Fall is an exciting time in our area. The weather starts to cool, the high school football teams are in action (and throttling their opponents) and folks are decorating their homes for Halloween. On Tuesday, Nov. 2, we’ll head to the polls for the third time in 2010, this time to vote on a new governor, nine state propositions and a handful of local offices. With that in mind, we’d like to remind parents to talk with their children about these two important issues.
At the top of the list is safety in downtown Santa Cruz and on the windy mountain roads on Halloween night. Because Halloween is on Sunday this year, festivities will take place all weekend long. Parents, please talk with your children about the dangers of drinking and driving drunk. High school students need a reminder around major holidays, especially holidays that take place on weekends. The San Lorenzo Valley in particular has vivid memories of underage young people consuming alcohol and getting behind the wheel. A simple word or two could prevent a tragedy.
Downtown Santa Cruz is the place where many congregate on Halloween night. Police will close down many of the streets, and extra security will deter violence. However, 2010 has already seen a rash of gang-related violence, and there have been several killings in Santa Cruz. It’s a good idea to talk to older teens about avoiding stirring up trouble on the streets of Santa Cruz. Drugs can be a player in this violence, but so can wearing the wrong color. Talk with teenagers about being safe and having fun. Warn them of dangerous situations.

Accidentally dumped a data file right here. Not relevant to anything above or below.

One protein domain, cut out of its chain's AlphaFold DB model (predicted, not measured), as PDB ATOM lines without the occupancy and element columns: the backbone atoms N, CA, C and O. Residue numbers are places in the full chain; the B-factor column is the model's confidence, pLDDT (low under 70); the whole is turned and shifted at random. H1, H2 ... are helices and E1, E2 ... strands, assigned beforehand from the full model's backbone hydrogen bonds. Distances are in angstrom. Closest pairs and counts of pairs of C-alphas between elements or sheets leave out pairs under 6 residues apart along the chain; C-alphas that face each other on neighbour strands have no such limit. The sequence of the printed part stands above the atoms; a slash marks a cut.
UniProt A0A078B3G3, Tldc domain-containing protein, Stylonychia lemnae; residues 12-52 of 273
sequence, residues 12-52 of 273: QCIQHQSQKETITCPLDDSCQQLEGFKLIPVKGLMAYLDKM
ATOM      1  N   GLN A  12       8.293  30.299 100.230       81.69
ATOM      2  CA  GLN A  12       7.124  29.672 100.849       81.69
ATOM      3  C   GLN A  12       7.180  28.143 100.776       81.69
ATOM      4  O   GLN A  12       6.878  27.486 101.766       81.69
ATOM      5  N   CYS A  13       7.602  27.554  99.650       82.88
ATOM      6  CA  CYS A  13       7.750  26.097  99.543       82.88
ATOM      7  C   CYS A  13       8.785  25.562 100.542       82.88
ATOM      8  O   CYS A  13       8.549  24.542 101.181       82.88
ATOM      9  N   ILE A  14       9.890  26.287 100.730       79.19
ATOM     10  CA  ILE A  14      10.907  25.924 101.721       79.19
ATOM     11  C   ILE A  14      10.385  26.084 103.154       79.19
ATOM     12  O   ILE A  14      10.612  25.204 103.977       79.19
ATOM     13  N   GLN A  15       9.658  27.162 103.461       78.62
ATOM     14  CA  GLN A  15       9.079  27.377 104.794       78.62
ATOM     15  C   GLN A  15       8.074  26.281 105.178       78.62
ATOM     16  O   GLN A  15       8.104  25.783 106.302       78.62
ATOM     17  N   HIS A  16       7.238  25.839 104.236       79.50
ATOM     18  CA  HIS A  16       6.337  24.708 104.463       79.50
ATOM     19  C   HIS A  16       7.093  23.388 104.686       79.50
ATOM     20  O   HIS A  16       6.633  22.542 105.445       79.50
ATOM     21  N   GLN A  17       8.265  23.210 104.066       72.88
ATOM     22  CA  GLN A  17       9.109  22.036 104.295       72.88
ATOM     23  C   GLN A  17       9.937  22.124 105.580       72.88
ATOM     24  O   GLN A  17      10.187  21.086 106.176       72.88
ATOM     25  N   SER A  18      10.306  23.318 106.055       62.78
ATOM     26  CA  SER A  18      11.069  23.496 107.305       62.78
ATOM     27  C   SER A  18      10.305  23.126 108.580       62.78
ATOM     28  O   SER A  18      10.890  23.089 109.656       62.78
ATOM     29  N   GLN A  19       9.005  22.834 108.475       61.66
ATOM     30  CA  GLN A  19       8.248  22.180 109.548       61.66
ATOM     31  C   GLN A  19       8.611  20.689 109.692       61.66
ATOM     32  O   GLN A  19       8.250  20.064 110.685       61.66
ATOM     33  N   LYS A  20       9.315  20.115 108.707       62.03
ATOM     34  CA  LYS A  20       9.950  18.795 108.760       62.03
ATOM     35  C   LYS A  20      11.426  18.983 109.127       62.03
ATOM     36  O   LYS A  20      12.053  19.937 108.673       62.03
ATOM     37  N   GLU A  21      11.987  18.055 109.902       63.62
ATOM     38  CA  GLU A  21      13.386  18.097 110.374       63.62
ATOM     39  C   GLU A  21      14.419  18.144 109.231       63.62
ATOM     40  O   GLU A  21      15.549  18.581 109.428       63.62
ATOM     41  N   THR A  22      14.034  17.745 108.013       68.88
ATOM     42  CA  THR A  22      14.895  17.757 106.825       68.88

Two days later, parents should talk with their kids about voting.
On this ballot are two issues kids are sure to have an opinion about. Proposition 19, which would legalize marijuana in California, will have a major impact on the state and on how the drug is viewed and used by teenagers and adults alike. That’s a conversation worth having.
The second issue is Proposition 21, a vehicle license tax to fund state parks. It’s a perfect study for teens, who would pay $18 more to register a car each year, but then would have access to the parks without having to pay. In our area, we often take the state parks for granted. This proposition could help educate young people specifically about the parks and who pays for their upkeep.
It’s a simple message: Be safe, and vote. And talk with your own kids, and other young people you know, about those two things. It might mean more to them than even to you.